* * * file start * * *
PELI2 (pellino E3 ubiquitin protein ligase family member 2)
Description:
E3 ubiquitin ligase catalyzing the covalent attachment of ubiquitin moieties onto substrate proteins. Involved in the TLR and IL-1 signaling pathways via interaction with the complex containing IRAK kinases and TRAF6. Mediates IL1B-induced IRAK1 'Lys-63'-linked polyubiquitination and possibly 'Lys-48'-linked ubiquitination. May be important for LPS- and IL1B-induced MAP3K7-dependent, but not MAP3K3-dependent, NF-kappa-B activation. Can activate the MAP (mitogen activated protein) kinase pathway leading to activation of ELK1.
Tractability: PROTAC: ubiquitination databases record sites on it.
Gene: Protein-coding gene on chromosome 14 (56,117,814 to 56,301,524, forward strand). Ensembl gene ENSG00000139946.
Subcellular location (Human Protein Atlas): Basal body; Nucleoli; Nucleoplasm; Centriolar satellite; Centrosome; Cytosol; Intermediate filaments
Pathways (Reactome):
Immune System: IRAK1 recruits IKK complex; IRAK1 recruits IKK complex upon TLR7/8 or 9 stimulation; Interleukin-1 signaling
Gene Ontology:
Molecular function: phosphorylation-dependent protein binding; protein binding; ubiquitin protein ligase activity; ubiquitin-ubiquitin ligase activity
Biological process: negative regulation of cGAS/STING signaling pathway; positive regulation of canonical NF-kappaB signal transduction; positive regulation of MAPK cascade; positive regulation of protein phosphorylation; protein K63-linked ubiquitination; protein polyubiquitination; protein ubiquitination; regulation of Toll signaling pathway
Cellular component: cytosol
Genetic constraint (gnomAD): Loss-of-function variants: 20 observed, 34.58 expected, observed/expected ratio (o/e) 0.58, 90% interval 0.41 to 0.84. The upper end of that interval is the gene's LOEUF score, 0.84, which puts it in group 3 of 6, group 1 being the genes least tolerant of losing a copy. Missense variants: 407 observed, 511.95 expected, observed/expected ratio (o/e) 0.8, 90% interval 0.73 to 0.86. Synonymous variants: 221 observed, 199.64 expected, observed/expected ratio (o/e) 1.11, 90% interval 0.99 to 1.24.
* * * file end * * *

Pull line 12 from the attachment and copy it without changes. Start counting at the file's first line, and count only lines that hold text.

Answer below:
Cellular component: cytosol